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Heavy Damage to Alaska B738 at KSNA During Tropical Storm

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Heavy Damage to Alaska B738 at KSNA During Tropical Storm

Old 30th Aug 2023, 16:38
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Another point of view from some kids in row 2. They’re pretty entertaining

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Old 30th Aug 2023, 18:50
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Originally Posted by procede
Shear pins generally do not break on soft landings
Shear Landing gear trunnion pins generally do not break.

Last edited by DaveReidUK; 31st Aug 2023 at 07:04. Reason: Imprecise language
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Old 31st Aug 2023, 04:39
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Shear pins are designed to shear!

And for very good reasons.

But you would like to have visible evidence when they do.

It would seem that evidence is gathering that the landing loads on this accident should not have caused failure...that points to previous shear pin (partial?) failure.

Years ago the shear pins on B747 engine pods were shearing and not being noticed.
Shear pin failure was then made detectable by painting witness stripes to detect pod droop after failure.

Shear pin failure that remains undetectable before further flight is an engineering design failure.
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Old 31st Aug 2023, 07:03
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Originally Posted by FlexibleResponse
Shear pins are designed to shear!

And for very good reasons.

But you would like to have visible evidence when they do.

It would seem that evidence is gathering that the landing loads on this accident should not have caused failure...that points to previous shear pin (partial?) failure.

Years ago the shear pins on B747 engine pods were shearing and not being noticed.
Shear pin failure was then made detectable by painting witness stripes to detect pod droop after failure.

Shear pin failure that remains undetectable before further flight is an engineering design failure.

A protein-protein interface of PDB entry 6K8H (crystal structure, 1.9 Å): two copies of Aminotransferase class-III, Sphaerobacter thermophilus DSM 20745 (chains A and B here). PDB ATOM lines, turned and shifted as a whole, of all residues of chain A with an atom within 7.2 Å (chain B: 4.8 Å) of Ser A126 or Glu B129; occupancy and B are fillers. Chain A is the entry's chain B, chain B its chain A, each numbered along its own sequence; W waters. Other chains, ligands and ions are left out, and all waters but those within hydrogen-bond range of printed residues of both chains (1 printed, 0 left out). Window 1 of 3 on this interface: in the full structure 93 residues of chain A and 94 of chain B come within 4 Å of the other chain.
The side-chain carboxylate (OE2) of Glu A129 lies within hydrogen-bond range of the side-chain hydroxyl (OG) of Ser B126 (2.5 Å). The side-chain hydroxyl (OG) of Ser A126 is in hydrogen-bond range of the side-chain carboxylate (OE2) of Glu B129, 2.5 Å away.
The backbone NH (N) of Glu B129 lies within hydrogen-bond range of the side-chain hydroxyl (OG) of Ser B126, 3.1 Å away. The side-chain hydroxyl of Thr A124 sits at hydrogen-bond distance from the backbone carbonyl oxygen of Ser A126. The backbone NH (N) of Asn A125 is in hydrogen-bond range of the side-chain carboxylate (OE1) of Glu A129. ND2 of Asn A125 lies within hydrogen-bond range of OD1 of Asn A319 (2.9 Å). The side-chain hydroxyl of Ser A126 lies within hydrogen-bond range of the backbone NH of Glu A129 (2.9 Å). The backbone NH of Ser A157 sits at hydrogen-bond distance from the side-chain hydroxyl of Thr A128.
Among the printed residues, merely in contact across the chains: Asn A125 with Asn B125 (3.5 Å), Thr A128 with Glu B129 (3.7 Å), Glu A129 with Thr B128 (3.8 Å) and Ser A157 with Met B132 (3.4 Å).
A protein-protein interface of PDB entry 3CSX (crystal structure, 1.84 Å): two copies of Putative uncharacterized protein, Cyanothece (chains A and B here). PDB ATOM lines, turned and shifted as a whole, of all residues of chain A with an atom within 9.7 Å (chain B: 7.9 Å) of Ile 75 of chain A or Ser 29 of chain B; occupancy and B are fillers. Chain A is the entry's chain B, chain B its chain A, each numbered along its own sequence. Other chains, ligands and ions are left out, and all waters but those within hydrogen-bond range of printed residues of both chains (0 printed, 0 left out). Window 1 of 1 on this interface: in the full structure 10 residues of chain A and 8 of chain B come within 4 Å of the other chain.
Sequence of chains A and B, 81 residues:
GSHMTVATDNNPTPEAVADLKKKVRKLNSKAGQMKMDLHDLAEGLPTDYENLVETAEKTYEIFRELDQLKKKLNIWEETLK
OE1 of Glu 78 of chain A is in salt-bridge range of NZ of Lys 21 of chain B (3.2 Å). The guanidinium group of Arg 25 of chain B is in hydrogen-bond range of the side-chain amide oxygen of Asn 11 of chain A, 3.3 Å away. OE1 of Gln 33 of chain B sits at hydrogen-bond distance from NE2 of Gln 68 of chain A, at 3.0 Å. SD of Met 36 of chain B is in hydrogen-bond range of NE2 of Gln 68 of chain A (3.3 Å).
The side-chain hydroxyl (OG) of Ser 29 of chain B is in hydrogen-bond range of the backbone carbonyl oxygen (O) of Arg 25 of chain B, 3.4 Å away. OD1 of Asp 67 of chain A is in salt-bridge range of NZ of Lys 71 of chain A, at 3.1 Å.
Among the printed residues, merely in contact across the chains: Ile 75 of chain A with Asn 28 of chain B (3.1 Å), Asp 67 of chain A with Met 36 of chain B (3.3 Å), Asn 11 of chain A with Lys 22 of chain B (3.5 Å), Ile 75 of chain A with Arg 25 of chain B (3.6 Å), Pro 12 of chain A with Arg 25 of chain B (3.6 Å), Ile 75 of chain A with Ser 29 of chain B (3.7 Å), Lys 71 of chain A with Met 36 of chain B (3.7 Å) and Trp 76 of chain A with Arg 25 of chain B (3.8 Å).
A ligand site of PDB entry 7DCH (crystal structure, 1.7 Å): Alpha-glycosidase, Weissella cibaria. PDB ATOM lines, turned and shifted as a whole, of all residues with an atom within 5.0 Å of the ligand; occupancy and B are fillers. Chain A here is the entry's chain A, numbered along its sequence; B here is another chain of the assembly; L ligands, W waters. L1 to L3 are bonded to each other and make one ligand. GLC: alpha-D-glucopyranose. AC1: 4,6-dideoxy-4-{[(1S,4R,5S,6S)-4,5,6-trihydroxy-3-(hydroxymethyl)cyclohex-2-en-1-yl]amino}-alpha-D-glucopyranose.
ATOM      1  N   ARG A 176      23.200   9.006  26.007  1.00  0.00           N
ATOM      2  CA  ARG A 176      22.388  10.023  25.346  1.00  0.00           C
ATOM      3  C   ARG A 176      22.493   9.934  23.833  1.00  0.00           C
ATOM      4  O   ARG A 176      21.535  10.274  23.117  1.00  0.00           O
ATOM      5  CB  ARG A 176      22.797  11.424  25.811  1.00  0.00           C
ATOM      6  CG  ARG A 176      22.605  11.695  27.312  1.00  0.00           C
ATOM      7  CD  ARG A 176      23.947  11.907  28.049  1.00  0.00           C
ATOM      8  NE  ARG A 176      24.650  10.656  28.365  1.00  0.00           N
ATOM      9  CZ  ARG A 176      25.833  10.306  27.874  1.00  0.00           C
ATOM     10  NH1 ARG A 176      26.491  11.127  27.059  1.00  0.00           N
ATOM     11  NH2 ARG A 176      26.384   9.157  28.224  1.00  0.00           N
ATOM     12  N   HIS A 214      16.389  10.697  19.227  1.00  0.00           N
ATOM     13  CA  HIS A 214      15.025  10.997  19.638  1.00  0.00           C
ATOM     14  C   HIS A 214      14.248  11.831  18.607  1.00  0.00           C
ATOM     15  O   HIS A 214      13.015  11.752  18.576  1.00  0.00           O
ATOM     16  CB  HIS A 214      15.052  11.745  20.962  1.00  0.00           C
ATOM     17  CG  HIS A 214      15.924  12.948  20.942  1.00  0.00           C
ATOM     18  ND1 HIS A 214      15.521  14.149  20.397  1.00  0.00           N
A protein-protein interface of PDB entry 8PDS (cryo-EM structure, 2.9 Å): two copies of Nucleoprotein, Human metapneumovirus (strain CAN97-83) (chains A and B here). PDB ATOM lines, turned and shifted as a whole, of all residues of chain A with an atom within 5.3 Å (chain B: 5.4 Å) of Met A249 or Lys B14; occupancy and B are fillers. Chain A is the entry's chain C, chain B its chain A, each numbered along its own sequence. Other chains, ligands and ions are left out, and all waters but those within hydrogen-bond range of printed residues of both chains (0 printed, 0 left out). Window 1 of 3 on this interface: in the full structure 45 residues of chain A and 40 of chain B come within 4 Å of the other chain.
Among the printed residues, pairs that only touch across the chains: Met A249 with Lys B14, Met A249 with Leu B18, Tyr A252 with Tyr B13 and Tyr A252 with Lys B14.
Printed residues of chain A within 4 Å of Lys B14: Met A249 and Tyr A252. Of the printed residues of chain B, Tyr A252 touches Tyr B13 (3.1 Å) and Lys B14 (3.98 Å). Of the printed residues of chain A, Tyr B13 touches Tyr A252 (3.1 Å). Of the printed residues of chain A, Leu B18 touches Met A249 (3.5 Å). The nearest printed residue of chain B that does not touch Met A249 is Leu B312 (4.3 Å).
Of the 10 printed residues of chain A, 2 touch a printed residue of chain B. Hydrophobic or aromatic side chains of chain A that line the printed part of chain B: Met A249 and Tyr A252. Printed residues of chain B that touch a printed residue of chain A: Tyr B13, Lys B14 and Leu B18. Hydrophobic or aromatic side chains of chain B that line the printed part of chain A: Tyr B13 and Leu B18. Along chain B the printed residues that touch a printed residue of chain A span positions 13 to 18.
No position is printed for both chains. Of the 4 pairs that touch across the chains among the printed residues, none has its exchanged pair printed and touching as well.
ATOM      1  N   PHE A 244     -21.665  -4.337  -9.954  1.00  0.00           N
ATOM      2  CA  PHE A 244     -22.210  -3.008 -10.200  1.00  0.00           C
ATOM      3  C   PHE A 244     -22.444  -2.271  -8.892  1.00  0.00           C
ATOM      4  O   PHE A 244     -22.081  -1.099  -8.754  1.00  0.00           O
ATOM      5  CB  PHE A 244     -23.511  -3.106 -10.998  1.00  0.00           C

Correct.

I (and the poster I was responding to) were guilty of imprecise language.

The MLG aft trunnion failed in shear - but that doesn't make it a shear pin.

The "trunnion shear pin" appears to have been an invention of Avherald, subsequently parroted verbatim by several of the enthusiast sites.

Mea culpa.
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Old 31st Aug 2023, 07:48
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For the sake of humour, I was taking a cheap shot and consequently disrespectful and irreverent...please accept my apologies!

The MLG aft trunnion failed in shear - but that doesn't make it a shear pin.

The "trunnion shear pin" appears to have been an invention of Avherald, subsequently parroted verbatim by several of the enthusiast sites.
I was wondering about the engineering design concepts that would justify the use of shear pins in MLG attachments. I believe you are correct on the whole shear pin nonsense.


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Old 31st Aug 2023, 08:48
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The landing gear is meant to go through the wing at an excessively hard (crash) landing so the structure can absorb the energy by deforming without rupturing the fuel tanks or other lethal failures.

It now happened at a landing which wasn't exactly smooth, but definitely not excessively hard either. Most likely the pin was already defective before the landing. The most likely questions are how it got damaged and why it hadn't been found during inspection.
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Old 31st Aug 2023, 13:04
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The "shear pin" comment may be referring to what Boeing call the "fuse pin" in the gear architecture, the gear is designed to depart the structure in a controlled manner when subjected to overload. From a Boeing Aero magazine re 737,